The Rothschild-Johnson Matthey Connection
In silver & gold shops across the United States and beyond, a constant refrain of customers is: “do you have any Johnson Matthey?” The customer is referring to the silver products of Johnson Matthey, refiner of precious metals products. The company has been a banner make of gold, silver, platinum and palladium products for decades after having been in business for approx. 150 years. Not only do younger generations seek the luster of Johnson Matthey, but so too do many veteran precious metals holders.
Many of these young and old investors are well-aware of the fraud perpetuated upon them through the grand experiment with purely fiat currencies and public debt. They stand opposed to international, illuminist banks such as JP Morgan and HSBC—amongst others—which, as we all know by now, have pillaged and continue to conquer the people of the world. When seeking Johnson Matthey products, however, these individuals are, in a way, serving their own masters.
The story of Johnson Matthey dates back to the days of its founder, Percival Norton Johnson, who, in 1817, set up business as a gold assayer in London. In 1851, George Matthey joined the business, thus resulting in a new business name: Johnson & Matthey. The very next year the firm was appointed Official Refiner to the Bank of England, among the most noblest of appointments. The company had branches in the cities of Birmingham and Sheffield. From these stores the company supplied the jewelry, silverware and cutlery trades.
From that data which can be gathered via the internet, the incipience of JM’s relationship with the Bank of England also seems to mark the incipience of the company’s relationship with the Rothschild family, as, by this point in history, the Rothschild family had gained massive control over the levers of national banking in the United Kingdom, and historical data suggests represented then-and-still one of the most powerful families of Europe, if not the.
The historical data continues to become household and common sense:
“For the last one hundred and fifty years, the history of the House of Rothschild has been to an amazing degree the backstage history of Western Europe… Because of their success in making loans not to individuals but to nations, they reaped huge profits… Someone once said that the wealth of Rothschild consists of the bankruptcy of nations.”
The often anti-establishment buyers of Johnson Matthey products might be surprised when they learn that, for more than one hundred years from the 1850s until the 1960s, the London gold and silver markets were rigged by five key brokers: Moccatta & Goldsmid, Sharpls Pixley, N.M. Rothschild, Samuel Montagu and Johnson Matthey. These original five would give certain rise to the London silver & gold fixings by which the gold market is—from its London-based command-and-control center—manipulated and ultimately rigged. (Today, members include: Deutsche Bank AG, HSBC Bank USA, N.M. Rotschild & Sons and the bank of Novia Scotia-Scotia Moccata)
“The story of the gold-fixing has often been told. How every weekday at 11 a.m. the representatives of five firms of bullion brokers and one firm of refiners meet at the office of Messrs. Rothschild (except on Saturday) and there fix the sterling price of gold. There is, however, a great deal of activity which lies behind his final act — this centralization of the demand for, and the supply of gold in one office and the fixing of the price of gold on that basis. A price of gold is first suggested, probably by the representative of Messrs. Rothschild, who also acts for the Bank of England and the Exchange Equalization Account.”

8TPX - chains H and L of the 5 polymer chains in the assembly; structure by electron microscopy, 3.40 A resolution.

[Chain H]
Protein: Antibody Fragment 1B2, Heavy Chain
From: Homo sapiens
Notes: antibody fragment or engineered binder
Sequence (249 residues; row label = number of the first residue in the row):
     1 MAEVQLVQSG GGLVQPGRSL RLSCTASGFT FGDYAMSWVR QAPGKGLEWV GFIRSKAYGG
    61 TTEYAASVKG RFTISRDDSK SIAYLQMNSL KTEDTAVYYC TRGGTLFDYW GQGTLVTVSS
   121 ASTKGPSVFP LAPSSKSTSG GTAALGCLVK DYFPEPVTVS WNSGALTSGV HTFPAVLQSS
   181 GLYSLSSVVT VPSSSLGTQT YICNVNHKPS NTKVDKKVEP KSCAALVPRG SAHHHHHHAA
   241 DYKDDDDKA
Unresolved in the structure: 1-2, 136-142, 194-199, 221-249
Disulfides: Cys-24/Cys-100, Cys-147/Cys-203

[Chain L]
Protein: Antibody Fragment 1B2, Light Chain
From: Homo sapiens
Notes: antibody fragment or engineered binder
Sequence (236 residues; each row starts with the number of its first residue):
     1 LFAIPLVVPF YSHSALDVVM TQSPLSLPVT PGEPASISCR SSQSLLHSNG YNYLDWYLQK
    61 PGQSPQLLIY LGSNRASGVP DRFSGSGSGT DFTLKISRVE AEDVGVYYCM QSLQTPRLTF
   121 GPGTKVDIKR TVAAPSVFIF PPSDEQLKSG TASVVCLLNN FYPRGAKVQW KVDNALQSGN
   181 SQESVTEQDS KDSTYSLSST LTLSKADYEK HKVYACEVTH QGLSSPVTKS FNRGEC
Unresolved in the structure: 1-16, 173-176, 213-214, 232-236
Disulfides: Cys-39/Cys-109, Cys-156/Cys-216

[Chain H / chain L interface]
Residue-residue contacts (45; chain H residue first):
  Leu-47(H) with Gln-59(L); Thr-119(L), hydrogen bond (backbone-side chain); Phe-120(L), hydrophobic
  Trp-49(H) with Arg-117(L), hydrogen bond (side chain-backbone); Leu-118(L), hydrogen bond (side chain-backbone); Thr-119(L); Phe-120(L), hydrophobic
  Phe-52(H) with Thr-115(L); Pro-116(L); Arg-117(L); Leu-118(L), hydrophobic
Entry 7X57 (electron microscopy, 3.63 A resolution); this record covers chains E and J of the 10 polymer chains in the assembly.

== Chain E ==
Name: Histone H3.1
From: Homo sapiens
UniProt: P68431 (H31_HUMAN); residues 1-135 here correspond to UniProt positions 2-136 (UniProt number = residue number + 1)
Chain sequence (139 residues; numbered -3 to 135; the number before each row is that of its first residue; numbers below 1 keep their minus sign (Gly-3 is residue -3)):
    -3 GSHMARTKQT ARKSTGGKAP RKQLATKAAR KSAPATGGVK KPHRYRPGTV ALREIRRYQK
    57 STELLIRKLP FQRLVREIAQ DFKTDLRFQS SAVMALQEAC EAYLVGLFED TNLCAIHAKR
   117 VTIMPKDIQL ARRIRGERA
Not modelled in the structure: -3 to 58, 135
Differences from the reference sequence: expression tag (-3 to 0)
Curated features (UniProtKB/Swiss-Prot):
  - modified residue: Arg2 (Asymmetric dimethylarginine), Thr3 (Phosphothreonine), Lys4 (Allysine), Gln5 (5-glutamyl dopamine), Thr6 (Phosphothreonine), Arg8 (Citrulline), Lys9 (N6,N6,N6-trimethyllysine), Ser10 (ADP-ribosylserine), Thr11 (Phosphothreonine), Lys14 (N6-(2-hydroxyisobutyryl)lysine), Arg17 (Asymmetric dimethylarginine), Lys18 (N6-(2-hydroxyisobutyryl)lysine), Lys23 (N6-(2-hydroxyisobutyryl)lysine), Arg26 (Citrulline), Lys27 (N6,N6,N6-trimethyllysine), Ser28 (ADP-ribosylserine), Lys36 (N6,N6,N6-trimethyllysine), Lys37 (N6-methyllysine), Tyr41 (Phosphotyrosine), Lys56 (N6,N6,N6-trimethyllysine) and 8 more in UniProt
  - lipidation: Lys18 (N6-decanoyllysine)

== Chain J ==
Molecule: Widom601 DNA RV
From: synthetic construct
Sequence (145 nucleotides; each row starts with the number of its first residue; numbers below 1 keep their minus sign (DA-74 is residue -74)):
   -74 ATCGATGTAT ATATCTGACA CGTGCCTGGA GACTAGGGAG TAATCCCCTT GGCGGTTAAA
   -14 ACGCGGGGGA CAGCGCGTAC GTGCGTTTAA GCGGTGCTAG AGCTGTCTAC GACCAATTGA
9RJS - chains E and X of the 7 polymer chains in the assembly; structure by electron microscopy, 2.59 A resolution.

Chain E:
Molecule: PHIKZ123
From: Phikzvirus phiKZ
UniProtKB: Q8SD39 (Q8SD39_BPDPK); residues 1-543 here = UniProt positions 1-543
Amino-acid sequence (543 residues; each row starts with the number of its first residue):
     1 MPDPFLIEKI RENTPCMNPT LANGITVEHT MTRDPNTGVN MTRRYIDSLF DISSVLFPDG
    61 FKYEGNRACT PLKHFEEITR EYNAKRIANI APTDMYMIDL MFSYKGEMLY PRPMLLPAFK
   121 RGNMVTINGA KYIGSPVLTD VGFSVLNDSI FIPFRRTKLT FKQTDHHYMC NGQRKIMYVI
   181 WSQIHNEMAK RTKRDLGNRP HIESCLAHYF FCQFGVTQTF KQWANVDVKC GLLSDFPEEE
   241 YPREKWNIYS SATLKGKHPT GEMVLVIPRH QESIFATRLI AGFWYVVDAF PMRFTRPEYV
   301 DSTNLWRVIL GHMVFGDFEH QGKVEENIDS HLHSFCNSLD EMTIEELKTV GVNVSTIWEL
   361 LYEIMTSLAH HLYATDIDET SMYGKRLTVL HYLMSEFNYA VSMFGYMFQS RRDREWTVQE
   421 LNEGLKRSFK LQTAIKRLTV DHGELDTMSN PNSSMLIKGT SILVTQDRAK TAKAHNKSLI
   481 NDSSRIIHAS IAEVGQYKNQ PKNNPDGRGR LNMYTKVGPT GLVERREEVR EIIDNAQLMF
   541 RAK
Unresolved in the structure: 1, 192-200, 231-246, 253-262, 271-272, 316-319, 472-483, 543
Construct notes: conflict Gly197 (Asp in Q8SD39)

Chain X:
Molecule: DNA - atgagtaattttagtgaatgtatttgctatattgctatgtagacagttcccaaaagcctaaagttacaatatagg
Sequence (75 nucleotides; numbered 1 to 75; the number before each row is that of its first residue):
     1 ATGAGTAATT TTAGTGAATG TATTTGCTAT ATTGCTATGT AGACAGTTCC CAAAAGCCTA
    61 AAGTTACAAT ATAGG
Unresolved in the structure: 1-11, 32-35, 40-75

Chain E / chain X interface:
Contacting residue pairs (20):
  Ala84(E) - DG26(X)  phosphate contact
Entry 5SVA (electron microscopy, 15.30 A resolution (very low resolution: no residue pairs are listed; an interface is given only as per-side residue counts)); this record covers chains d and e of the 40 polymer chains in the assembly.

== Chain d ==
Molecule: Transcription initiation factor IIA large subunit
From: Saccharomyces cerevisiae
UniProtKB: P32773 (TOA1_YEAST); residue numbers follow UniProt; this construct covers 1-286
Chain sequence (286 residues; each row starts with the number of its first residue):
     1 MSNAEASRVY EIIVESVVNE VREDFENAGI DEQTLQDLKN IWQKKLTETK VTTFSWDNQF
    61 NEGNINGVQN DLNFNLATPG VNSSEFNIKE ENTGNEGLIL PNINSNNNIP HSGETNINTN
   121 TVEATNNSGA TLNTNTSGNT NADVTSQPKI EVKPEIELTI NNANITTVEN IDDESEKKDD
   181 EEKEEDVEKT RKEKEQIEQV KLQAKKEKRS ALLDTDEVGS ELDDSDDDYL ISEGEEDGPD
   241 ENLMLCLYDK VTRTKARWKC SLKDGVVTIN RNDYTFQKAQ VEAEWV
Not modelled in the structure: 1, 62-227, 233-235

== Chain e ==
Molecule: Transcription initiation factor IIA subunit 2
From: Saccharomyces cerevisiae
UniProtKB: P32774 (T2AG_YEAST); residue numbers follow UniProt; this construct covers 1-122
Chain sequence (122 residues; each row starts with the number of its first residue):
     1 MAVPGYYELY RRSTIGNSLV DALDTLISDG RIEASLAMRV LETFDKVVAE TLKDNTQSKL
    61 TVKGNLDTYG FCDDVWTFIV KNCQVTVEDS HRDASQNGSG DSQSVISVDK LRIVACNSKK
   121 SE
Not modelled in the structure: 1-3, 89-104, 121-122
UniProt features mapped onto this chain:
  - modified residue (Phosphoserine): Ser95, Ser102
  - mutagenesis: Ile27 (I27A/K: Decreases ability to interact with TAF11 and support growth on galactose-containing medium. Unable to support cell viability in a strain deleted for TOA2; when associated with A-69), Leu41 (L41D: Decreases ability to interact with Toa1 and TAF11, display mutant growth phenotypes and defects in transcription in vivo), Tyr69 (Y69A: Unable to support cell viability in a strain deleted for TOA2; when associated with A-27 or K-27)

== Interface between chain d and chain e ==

And so, the so-called “Club of Five,” privileged by the blessings of Messrs. Rothschild, set the world price for gold in multiple currencies. For over a century, executives at Johnson Matthey rubbed shoulders with what is perhaps the most powerful family in all-the-world, colluding on the price at which to buy and sell gold, the entrenched core of the planetary money system.
The silver & gold fixings, the first of which took place in 1919, still take place twice daily at the premises of N.M. Rotschild & Sons, whose representatives act as chairman. Euphemisms aside, this London Gold fixing is a cartel. In many countries, price fixing is illegal and persecuted under law. It is practiced when powerful interests arrange to agree on the price at which to buy and sell a currency, commodity or stock. Clearly such practices are antagonistic to free associations amongst individuals.
When compared to those made by Rothschild, some bullion holders indeed might notice the similarities in sizes and shapes of bars made by Johnson Matthey, which raises suspicions that Matthey may have made many of them under contract for Rothschild or vice versa.
Despite the connection, many Johnson Matthey products trade at huge premiums on popular sites such as eBay, which nominate them for semi-numismatic status. That precious metals buyers are able to, in the face of transnational market manipulation, ignore the elephant in the room—that is, one of the most popular bullion companies on the market, JM, is cohort to the upper-echelon of banksters—is a curious psychological tick.
Nonetheless, this is a reality that must be heeded. If silver buyers are to speak of boycotting and undermining such keystone global institutions as JPMorgan, HSBC and Coca-Cola, then certainly they must be willing to let go of even their most prized possessions: that still-packaged 10oz JM silver bar with logo on reverse and just a hint of purple tarnish.